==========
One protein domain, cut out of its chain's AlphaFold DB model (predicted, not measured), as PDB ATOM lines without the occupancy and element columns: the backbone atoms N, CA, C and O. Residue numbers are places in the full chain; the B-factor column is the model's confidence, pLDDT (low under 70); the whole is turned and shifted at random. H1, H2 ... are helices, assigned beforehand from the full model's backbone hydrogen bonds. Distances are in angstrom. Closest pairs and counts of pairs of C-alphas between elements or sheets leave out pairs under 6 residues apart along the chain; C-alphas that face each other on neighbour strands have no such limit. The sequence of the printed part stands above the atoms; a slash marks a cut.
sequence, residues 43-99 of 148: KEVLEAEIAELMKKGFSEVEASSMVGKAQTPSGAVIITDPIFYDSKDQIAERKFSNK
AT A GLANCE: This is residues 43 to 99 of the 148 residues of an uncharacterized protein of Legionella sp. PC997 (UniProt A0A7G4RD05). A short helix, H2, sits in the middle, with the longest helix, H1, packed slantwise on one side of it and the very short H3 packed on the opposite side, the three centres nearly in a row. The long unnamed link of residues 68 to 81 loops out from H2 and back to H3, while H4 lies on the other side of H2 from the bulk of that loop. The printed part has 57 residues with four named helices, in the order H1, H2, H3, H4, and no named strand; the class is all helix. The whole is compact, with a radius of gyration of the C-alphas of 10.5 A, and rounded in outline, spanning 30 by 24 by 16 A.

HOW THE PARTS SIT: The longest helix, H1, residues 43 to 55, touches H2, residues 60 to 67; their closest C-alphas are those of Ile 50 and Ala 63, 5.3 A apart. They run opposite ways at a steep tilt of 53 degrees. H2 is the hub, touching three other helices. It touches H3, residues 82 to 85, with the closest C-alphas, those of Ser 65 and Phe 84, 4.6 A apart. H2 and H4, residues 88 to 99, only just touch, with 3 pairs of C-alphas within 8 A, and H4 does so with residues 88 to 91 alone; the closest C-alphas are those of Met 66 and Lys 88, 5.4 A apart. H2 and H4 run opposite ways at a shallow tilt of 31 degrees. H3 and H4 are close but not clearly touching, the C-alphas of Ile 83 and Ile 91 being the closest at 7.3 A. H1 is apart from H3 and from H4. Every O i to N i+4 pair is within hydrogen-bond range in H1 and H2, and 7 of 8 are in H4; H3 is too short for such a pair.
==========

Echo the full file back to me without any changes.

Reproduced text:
One protein domain, cut out of its chain's AlphaFold DB model (predicted, not measured), as PDB ATOM lines without the occupancy and element columns: the backbone atoms N, CA, C and O. Residue numbers are places in the full chain; the B-factor column is the model's confidence, pLDDT (low under 70); the whole is turned and shifted at random. H1, H2 ... are helices, assigned beforehand from the full model's backbone hydrogen bonds. Distances are in angstrom. Closest pairs and counts of pairs of C-alphas between elements or sheets leave out pairs under 6 residues apart along the chain; C-alphas that face each other on neighbour strands have no such limit. The sequence of the printed part stands above the atoms; a slash marks a cut.
sequence, residues 43-99 of 148: KEVLEAEIAELMKKGFSEVEASSMVGKAQTPSGAVIITDPIFYDSKDQIAERKFSNK
AT A GLANCE: This is residues 43 to 99 of the 148 residues of an uncharacterized protein of Legionella sp. PC997 (UniProt A0A7G4RD05). A short helix, H2, sits in the middle, with the longest helix, H1, packed slantwise on one side of it and the very short H3 packed on the opposite side, the three centres nearly in a row. The long unnamed link of residues 68 to 81 loops out from H2 and back to H3, while H4 lies on the other side of H2 from the bulk of that loop. The printed part has 57 residues with four named helices, in the order H1, H2, H3, H4, and no named strand; the class is all helix. The whole is compact, with a radius of gyration of the C-alphas of 10.5 A, and rounded in outline, spanning 30 by 24 by 16 A.

HOW THE PARTS SIT: The longest helix, H1, residues 43 to 55, touches H2, residues 60 to 67; their closest C-alphas are those of Ile 50 and Ala 63, 5.3 A apart. They run opposite ways at a steep tilt of 53 degrees. H2 is the hub, touching three other helices. It touches H3, residues 82 to 85, with the closest C-alphas, those of Ser 65 and Phe 84, 4.6 A apart. H2 and H4, residues 88 to 99, only just touch, with 3 pairs of C-alphas within 8 A, and H4 does so with residues 88 to 91 alone; the closest C-alphas are those of Met 66 and Lys 88, 5.4 A apart. H2 and H4 run opposite ways at a shallow tilt of 31 degrees. H3 and H4 are close but not clearly touching, the C-alphas of Ile 83 and Ile 91 being the closest at 7.3 A. H1 is apart from H3 and from H4. Every O i to N i+4 pair is within hydrogen-bond range in H1 and H2, and 7 of 8 are in H4; H3 is too short for such a pair.